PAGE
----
A toxicologist is in charge of identifying and studying the effects of chemicals and agents when ingested by a human being or an animal. Specifically speaking, the chemicals and agents here are actually toxic materials—substances that will do harm in a living body.
The area of study is quite broad, since the study of toxic materials—how they work and how their effects can be prevented—is necessary in many industries. Besides the pharmaceutical industry, other areas that need the expertise of a toxicologist include forensics, eco-toxicology and clinical industries, amongst others.
The work of a toxicologist includes studying toxic substances, doing experiments related to the toxic materials, making reports and writing formal research papers for public consumption, among others.
Salary & benefits
Toxicologists working for the public sector earn an annual salary of somewhere around £20,000.
Those working for the private sector can get around £25,000.
The work isn’t as stressful as other science-based jobs. However, this really depends on your field – forensics, for instance, is regarded to be a very stressful industry, due to the subject matter of the possible jobs here.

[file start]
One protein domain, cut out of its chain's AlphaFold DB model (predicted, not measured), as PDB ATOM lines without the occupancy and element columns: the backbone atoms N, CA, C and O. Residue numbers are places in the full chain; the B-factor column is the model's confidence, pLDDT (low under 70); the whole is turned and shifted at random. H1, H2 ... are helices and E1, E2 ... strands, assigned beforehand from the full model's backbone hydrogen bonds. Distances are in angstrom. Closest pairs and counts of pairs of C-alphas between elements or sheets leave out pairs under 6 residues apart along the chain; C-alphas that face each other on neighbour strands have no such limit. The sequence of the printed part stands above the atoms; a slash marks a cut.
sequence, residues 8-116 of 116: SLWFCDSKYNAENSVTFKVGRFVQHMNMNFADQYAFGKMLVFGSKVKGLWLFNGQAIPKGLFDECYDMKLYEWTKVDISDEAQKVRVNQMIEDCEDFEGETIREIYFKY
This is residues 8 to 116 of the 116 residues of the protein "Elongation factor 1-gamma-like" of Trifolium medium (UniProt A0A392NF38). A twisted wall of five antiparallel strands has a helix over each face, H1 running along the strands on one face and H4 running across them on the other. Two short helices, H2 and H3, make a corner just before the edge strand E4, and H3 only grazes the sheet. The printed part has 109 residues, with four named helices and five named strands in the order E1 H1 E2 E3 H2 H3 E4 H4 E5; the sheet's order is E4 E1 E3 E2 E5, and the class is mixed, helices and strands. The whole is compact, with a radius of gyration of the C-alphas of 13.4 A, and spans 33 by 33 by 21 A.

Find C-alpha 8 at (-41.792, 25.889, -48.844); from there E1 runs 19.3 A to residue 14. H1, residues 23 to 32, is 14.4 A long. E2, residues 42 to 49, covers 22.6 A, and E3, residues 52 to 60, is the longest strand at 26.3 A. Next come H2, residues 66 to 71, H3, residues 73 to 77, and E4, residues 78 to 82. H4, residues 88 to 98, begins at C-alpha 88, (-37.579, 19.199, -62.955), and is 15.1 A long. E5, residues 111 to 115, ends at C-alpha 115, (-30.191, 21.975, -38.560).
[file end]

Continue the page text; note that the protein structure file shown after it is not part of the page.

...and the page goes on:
However, most toxicology jobs are research-based, and toxicologists tend to work on specific projects one at a time. While you will mostly be based in a lab, there is the possibility of occasional travel, especially when the research calls for it.
There are undergraduate programmes that focus on toxicology. However, those with degrees in pharmacy, forensic sciences, chemistry, and medical science will be considered. Professionals with degrees in specialist areas such as environmental science, veterinary science, and physical science will be considered for specialised projects.
Many senior toxicologists have doctorate degrees in the field, although further education in medical science, chemistry, and forensic science might help. Basically, the requirements differ from area to area, and depend on which niche of toxicology you want to focus on.
In general, you will need a good foundation in science training, good problem solving skills, and be able to produce formal reports and give presentations for both internal and external purposes.
Training & progression
Most toxicologists really start as trainees, so this makes up a large part of the training you will get in this industry. Some employers, however, actually sponsor the academic efforts of their employees, so this is something to look out for when searching for a job.
Toxicologists may be required to undergo good laboratory practice training as well. Once you gain extensive work experience, you should consider applying for a registered toxicologist title, as facilitated by the UK Register of Toxicologists.
Since the field is important to various industries, there are several job options for you here. Many toxicologists find career progression in this field rather fast—especially for those with the necessary academic credentials (postgraduate units, for instance).